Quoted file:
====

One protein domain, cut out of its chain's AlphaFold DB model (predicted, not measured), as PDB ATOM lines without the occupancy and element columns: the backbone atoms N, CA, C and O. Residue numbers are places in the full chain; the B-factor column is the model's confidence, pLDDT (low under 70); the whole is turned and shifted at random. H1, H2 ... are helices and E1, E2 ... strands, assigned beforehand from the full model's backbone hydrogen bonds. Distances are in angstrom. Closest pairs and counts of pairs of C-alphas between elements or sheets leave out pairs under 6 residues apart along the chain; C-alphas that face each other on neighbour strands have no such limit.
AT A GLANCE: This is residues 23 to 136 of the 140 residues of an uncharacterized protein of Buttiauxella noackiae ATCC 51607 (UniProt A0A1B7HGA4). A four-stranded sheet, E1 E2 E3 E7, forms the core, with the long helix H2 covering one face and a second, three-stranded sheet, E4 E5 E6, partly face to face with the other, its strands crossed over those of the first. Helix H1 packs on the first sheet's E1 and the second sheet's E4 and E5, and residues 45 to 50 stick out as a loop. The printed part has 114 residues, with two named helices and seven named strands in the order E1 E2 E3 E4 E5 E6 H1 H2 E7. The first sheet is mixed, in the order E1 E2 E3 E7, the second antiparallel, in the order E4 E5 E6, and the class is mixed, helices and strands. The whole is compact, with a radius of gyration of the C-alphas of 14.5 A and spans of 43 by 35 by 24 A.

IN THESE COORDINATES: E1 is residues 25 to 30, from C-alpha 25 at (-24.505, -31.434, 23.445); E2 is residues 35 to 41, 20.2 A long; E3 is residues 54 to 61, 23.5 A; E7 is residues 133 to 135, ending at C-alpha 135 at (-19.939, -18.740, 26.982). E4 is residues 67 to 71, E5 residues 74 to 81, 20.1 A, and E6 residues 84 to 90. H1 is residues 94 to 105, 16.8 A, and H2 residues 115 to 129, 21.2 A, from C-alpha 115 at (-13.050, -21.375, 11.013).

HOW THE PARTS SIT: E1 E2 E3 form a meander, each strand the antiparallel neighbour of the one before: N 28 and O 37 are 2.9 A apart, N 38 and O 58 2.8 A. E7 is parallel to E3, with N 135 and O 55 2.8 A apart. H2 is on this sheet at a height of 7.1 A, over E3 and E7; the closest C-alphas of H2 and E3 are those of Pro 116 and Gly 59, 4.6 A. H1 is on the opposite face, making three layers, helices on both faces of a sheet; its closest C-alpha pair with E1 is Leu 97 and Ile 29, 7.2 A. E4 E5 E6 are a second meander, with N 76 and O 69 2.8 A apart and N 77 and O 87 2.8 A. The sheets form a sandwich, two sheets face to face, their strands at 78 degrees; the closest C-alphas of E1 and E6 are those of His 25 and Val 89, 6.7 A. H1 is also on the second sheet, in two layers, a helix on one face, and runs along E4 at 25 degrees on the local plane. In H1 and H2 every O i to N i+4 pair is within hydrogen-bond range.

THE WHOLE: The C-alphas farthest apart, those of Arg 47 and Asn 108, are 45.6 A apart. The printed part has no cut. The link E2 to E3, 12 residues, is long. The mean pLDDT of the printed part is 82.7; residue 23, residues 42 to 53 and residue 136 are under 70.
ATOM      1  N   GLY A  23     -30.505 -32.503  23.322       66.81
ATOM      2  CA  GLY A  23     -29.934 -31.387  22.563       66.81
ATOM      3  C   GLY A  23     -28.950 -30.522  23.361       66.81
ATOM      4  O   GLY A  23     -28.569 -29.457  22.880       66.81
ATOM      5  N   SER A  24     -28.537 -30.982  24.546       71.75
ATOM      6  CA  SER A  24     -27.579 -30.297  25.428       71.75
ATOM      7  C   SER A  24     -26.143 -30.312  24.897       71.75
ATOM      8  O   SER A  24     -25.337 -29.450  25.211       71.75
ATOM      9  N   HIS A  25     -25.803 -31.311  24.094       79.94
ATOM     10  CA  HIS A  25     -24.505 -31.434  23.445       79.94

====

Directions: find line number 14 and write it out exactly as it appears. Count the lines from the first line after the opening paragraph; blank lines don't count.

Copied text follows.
ATOM     10  CA  HIS A  25     -24.505 -31.434  23.445       79.94